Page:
• Balancing Accessibility and Sustainability: How to Achieve the Duel Objectives of the Hatch-Waxman Act Act While Resolving Antitrust Issues in Pharmaceutical Patent Settlement Cases

    Brand-name pharmaceutical companies invent innovative medicines patients need. Due to the high cost associated with
    the research and development (R&D), the innovative medicines are expensive. To make the innovative medicines cheaper and more affordable to the public, Congress enacted the Drug Price Competition and Patent Term Restoration Act of 1984, better known as the Hatch-Waxman Act, to encourage the generic competition. Not only can the generic companies begin developing a generic version of a brand-name drug before the patent expires, they can also use safety and efficacy data in the brand-name company’s original New Drug Application (NDA). Furthermore, the Hatch-Waxman Act also gives an attractive incentive for generic drug companies to challenge brand-name drug companies’ patents before the patent expiration. As a result, patent challenges in the court are intensified. Like any other types of litigation, patent litigation between a brand-name drug company and a generic drug company often settles so that both parties can minimize risk of financial damages.

  • A Likelihood of Infringement: The Purchase and Sale of Trademarks as AdWords

    With access to over eighty-six percent of internet users, Google’s flagship advertising program, AdWords, is one of the most powerful resources for internet advertisers, as well as Google’s highest revenue source. However, Google is operating in a gray area of intellectual property law by allowing advertisers to purchase a competitor’s trademarks or service marks (hereinafter collectively referred to as “trademarks”) as keywords and often encouraging this misuse by affirmatively suggesting trademarks as additional keywords to make the advertising more successful. This type of misuse of trademarks is referred to as trademark keying.

  • Working the Bugs Out of Biologics: A Look at the Access to Life-Saving Medicines Act and Follow-On Biologics

    This paper discusses The Access to Life Saving Medicines Act (Waxman-Schumer Act) introduced by Senator Clinton, Senator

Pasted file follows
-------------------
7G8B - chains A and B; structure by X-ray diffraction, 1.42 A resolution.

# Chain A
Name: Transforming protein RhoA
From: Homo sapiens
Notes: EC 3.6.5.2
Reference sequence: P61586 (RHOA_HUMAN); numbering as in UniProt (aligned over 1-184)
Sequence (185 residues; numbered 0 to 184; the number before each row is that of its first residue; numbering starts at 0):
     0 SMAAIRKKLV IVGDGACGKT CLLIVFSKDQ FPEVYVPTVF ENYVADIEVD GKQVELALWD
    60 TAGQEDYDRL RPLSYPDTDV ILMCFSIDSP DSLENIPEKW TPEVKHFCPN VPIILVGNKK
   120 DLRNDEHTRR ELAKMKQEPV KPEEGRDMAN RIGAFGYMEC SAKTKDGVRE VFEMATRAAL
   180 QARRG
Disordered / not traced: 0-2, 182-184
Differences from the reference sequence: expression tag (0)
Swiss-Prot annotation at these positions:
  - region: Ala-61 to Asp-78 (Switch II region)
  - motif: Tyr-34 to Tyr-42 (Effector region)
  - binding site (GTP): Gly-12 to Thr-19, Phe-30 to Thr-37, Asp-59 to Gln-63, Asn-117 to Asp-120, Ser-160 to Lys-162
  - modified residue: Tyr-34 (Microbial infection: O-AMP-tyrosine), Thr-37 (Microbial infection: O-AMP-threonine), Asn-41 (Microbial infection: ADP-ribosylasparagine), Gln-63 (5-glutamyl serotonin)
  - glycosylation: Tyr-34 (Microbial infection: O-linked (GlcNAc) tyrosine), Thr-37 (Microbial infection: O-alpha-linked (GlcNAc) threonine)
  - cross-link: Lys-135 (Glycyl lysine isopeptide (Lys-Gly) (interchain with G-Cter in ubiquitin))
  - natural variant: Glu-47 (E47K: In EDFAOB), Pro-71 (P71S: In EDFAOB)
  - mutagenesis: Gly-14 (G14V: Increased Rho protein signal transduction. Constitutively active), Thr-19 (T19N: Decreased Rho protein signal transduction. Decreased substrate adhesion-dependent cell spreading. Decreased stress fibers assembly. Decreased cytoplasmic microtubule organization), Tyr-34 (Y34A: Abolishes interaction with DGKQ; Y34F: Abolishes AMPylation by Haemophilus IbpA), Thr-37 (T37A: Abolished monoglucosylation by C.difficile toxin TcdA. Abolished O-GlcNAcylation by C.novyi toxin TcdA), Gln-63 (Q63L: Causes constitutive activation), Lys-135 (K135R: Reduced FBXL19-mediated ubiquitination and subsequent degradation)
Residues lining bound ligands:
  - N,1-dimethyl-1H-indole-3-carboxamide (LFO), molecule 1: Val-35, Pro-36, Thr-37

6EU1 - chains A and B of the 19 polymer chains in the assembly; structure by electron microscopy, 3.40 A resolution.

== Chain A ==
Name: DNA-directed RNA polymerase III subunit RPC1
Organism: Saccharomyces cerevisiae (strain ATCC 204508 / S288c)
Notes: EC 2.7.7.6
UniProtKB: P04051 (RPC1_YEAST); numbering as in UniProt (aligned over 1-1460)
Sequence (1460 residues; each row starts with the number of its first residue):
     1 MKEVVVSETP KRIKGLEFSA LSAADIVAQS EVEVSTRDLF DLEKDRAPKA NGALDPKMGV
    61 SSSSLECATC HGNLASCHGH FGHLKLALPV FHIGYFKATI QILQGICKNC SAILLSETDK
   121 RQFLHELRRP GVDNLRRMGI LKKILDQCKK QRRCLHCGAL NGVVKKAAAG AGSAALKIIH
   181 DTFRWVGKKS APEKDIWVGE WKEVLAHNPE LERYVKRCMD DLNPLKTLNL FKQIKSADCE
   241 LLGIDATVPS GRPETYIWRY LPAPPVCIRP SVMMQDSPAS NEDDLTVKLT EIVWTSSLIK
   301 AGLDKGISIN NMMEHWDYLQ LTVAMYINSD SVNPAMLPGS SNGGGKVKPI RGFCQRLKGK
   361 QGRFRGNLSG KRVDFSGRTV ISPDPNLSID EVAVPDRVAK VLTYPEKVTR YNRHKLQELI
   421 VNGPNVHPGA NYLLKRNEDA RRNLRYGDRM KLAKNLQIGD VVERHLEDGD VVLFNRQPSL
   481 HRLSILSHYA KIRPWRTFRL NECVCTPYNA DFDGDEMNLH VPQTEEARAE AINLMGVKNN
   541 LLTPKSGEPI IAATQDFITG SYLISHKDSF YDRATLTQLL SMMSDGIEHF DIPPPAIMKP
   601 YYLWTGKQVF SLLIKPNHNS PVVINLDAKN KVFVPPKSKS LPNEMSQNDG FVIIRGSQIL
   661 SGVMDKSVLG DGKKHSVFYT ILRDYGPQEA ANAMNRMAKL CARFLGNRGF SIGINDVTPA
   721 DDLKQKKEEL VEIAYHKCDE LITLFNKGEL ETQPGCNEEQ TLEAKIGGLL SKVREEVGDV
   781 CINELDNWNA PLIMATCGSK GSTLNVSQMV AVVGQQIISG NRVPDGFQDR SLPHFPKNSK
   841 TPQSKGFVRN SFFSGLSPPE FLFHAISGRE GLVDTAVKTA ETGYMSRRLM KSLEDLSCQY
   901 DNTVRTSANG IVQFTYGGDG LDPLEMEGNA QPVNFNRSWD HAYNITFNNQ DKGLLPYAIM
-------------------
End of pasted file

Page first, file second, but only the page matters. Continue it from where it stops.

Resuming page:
Schumer, and Representative Waxman, and how it seeks to solve the problems of approving follow-on biologics. Patients suffering from cancer, AIDS, and other chronic diseases are those that will be most affected by the bill, along with those states that foot the bill for prescription drug programs like Medicaid. In an effort to relieve some of this burden, the Waxman-Schumer Act seeks to amend the Public Health Services Act much in the same way that the Hatch-Waxman Act amended the Food Drug and Cosmetics Act in 1984, providing for an abbreviated process for traditional generic drugs. Not enough was known about biologics at the time to include them in the Hatch-Waxman Act, and biologics are still subject to a “de facto” patent extension due to the lag for FDA approval of generic biologic drugs.
     
    The Waxman-Schumer Act attempts to address the complexity of biologics and proof of equivalency to a branded biologic by
     
    focusing on therapeutic effect and manufacturing similarities. The questions are whether this approval process actually saves patients and prescription drug providers money, and whether that minimal savings is worth the abbreviation of safety and efficacy of a complex compound like a biologic. This paper answers in the affirmative and addresses the world market implications of having waited so long to take action in approval of follow-on biologics as well as standards currently in place in the industry to alleviate the burden of proving therapeutic similarity. Part II of this paper addresses the legal framework for existing follow-on drugs as well as the prospective framework for followon biologics. Part III discusses the science behind the follow-on drugs and the differences between traditional chemical drugs and biologics, as well as recommendations for ensuring safety of follow-on biologics. Finally, Part IV addresses the economics of delayed U.S. action in providing a framework for an abbreviated approval process along with international perspectives.

  • What Do I Own, If Not Myself?

    New York State has an informed consent procedure for obtaining human tissue for genetic research, which the legislature established to protect donors from discrimination arising out of their genetic information. Moreover, the deidentification and coding requirements set forth by the statute sufficiently insulate a donor’s personal identification information from the test results, protecting them from discrimination.

  • Sex, Lies, and MySpace

    In the past few years, the popularity of social networking websites has exploded. The purpose of social networking websites is for people to have the ability to “expand their circles of friends.” Several social networking sites have become household names—Friendster, Facebook, Xanga, and Classmates are just a few. MySpace.com (MySpace) is the most popular of this group and will be the focus of this Note.